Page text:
Popcorn ceilings can help control sound and disguise flaws, but it’s hard to get past the dated look they lend to a room. If you’re looking to get rid of your popcorn ceiling, consider these things before you start the process to avoid messes and costly damage to your property.
When you decide to bring in a professional to remove your popcorn ceiling, it’s worth doing a little math to determine exactly how money you need to spend on the project. On average, most homeowners spend about $1,351 on this work. Keep in mind that this price may vary depending on the size of the room, as well as the specific contractor you work with.
Should I have it removed?
Popcorn ceilings do not have to be removed from an older home, but many people choose to do so because of their look. They can quickly give a space a dated feeling and make it seem more like a commercial office space. However, one positive you may want to consider is its finishing. It’s easy to hide mistakes in the texture of a popcorn ceiling.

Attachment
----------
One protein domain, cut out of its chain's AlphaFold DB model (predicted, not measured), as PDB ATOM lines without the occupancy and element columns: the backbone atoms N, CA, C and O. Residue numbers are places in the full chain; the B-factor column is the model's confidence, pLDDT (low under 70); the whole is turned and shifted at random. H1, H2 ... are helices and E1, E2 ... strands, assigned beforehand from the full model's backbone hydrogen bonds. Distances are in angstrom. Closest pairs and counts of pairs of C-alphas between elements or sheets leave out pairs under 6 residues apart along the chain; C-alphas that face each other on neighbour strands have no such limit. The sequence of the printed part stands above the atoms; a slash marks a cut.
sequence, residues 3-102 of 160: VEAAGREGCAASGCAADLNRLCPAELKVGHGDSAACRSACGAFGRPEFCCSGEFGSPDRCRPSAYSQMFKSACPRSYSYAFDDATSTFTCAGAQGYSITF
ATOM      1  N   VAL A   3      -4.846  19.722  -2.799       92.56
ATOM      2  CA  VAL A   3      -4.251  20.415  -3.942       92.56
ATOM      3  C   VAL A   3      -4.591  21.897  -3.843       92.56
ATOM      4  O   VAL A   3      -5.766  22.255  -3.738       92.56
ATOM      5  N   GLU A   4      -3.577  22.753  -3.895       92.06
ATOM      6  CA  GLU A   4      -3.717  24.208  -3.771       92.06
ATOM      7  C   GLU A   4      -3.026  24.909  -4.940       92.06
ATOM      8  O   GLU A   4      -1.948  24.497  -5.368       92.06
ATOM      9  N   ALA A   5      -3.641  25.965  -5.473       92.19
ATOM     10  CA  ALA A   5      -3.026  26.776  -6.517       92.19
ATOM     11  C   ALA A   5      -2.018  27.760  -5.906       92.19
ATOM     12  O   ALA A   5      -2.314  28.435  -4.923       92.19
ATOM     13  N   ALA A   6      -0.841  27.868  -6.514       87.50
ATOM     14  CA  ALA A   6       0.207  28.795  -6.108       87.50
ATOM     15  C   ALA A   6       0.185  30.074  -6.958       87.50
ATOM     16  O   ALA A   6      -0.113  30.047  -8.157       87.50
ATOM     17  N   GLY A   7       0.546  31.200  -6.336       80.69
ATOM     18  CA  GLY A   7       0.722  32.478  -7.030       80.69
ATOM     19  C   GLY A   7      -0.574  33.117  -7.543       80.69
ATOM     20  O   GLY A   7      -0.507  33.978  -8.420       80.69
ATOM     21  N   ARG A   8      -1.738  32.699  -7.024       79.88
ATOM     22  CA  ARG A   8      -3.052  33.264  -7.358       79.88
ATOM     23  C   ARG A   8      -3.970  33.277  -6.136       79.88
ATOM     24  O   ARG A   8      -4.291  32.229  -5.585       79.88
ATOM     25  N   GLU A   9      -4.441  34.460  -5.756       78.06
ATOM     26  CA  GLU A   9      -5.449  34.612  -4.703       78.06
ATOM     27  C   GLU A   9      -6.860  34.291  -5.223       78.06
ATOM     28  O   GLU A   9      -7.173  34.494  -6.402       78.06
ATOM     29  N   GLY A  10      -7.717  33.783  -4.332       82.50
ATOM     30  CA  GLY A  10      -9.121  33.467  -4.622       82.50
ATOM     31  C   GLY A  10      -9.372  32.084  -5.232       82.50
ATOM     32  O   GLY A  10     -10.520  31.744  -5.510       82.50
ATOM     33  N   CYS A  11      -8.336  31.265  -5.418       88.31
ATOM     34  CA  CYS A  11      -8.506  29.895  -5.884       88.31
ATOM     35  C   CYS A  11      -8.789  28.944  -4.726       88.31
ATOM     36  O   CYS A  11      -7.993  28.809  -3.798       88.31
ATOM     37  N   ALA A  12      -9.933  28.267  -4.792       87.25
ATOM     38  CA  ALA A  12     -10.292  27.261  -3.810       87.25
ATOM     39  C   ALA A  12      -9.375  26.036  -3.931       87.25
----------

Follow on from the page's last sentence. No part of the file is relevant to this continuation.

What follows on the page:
If you’re interested in eventually selling your home, you might want to get rid of the ceiling sooner rather than later. Buyers may not want such an old-fashioned-looking ceiling, giving a popcorn ceiling the potential to detract from the value of your home as a whole.
Hazards and challenges
Depending on the age of your house, there is a chance that your popcorn ceiling may include asbestos. A licensed, professional contractor will be able to help you test your ceiling for this dangerous material, which can cause a slew of health complications. You should not attempt to remove your popcorn ceiling on your own, as you risk releasing the contaminants into your home. For this reason, it’s always best to consult a professional.
Another challenge you and your contractor may run into is paint. In the event that a popcorn ceiling has been sealed with a layer of paint, it may be more difficult to remove the material without a chemical stripper. However, an expert will be able to handle the job without causing damage to the underlying ceiling or structure of your home.
As you look to eliminate the popcorn ceiling, be aware of extra costs that may stem from the job. For example, it may cost hundreds of dollars to safely remove asbestos from your home. You may also want to invest in a new finish for your ceiling once the “popcorn” is gone. By taking these costs into account, you can ensure you’re never sticker-shocked at the end of your project.